Experiments with People: Revelations from Social Psychology

By Robert P. Abelson; Kurt P. Frey et al. | Go to book overview

23
The Burglar's Situation:
Actor-Observer
Differences in
Explaining Behavior

“People have got to know whether or not their president is a crook. Well, I'm not a crook.

—Richard Nixon (1913–1994), former [crooked] U. S. President


BACKGROUND

Your'e in line at a supermarket, resisting rows of tempting candy bars. Your eyes scan a tabloid headline—Pet Pig Devours Wedding Cake—when the woman in front of you suddenly becomes irate. She is trying to get a double- coupon price on an already discounted item (or something like that) and the cashier is explaining that it does not work that way. The woman refuses to budge (as the line behind her grows) and insists on talking to the manager. She starts to ramble incoherently about customer relations and the policies of other supermarkets. You step back a foot or two as her voice falters and then becomes loud again. Will she do something dramatic? Is she mentally ill, or does she simply have a keen sense of justice? Your train of thought continues along these lines. What is it about this woman that is causing her to act this way?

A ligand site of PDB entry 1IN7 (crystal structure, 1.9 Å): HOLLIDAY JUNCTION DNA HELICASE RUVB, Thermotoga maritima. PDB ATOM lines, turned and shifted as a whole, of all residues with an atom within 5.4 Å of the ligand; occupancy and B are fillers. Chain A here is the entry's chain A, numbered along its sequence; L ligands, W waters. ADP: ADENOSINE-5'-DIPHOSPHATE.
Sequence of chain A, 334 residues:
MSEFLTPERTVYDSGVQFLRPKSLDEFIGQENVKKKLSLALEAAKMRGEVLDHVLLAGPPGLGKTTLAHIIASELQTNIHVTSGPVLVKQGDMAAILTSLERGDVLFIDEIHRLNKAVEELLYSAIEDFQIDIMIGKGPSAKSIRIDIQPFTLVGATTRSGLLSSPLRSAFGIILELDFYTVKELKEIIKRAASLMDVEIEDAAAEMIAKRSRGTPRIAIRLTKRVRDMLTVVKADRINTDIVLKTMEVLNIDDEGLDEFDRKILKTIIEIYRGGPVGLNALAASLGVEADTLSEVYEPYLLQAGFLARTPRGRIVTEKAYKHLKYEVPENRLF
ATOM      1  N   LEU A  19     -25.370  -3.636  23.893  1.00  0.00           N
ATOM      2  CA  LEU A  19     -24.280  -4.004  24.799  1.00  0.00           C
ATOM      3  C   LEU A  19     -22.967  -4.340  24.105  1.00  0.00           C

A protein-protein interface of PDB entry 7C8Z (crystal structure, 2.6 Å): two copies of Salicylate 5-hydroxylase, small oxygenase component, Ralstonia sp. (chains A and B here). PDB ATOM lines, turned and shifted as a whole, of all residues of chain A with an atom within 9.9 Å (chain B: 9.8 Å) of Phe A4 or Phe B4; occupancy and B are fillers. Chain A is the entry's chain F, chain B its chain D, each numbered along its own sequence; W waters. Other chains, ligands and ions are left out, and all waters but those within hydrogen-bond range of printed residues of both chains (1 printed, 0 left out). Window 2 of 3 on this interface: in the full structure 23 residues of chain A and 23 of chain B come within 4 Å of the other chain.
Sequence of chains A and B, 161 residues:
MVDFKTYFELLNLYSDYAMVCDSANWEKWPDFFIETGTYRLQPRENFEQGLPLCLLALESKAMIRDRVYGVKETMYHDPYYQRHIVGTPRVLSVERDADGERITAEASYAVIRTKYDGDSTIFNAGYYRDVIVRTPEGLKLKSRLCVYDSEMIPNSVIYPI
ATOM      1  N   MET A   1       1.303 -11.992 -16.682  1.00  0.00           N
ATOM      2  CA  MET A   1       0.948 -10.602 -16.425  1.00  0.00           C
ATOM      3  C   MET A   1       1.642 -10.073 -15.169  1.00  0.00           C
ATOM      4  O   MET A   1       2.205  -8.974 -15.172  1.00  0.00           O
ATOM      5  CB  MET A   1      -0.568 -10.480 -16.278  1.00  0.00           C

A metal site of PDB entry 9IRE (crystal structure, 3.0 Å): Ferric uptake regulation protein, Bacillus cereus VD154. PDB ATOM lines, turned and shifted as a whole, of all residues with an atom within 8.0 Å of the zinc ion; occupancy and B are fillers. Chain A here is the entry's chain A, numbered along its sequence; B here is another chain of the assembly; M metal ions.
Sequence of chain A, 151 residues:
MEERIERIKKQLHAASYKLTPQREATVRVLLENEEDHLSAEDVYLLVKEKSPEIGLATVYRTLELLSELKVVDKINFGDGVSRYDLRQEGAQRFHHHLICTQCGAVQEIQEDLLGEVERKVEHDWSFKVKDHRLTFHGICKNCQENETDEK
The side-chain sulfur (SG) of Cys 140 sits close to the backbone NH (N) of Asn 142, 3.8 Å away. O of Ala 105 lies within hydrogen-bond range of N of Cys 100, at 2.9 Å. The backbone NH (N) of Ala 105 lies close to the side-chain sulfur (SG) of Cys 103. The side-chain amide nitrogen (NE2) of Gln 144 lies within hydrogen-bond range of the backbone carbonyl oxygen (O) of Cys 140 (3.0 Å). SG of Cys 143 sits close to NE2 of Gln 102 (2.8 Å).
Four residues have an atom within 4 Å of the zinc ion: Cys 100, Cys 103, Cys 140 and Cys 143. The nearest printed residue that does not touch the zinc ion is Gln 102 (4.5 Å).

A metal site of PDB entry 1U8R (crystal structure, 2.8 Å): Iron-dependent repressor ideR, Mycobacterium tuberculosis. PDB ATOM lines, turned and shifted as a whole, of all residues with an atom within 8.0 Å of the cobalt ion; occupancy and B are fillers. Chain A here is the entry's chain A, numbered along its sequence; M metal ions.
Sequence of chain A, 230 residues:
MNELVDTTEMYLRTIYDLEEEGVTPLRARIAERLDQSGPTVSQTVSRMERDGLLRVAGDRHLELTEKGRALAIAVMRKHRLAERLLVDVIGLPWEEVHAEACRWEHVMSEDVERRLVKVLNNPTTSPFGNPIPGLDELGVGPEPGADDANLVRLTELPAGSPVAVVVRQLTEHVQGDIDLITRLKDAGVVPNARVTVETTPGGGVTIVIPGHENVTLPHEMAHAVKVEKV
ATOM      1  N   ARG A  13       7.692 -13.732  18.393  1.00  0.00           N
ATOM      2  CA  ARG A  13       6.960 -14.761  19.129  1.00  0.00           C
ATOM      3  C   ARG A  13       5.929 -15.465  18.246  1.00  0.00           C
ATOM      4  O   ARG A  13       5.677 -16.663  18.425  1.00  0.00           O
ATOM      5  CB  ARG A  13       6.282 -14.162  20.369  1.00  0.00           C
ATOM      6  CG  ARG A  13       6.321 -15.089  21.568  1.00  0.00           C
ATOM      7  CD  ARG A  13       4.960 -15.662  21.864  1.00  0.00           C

Later the same day you find yourself in what others might view as a similar situation (although you don't see the parallel). You are a student returning a textbook that you discovered you do not need. The book is still in the bag—your hectic schedule has kept you from returning it sooner. A cashier explains that you have missed the 30-day return deadline: “I'll say it one more time: you're too late for a refund. I'm sorry!” But late by only a week,

-268-

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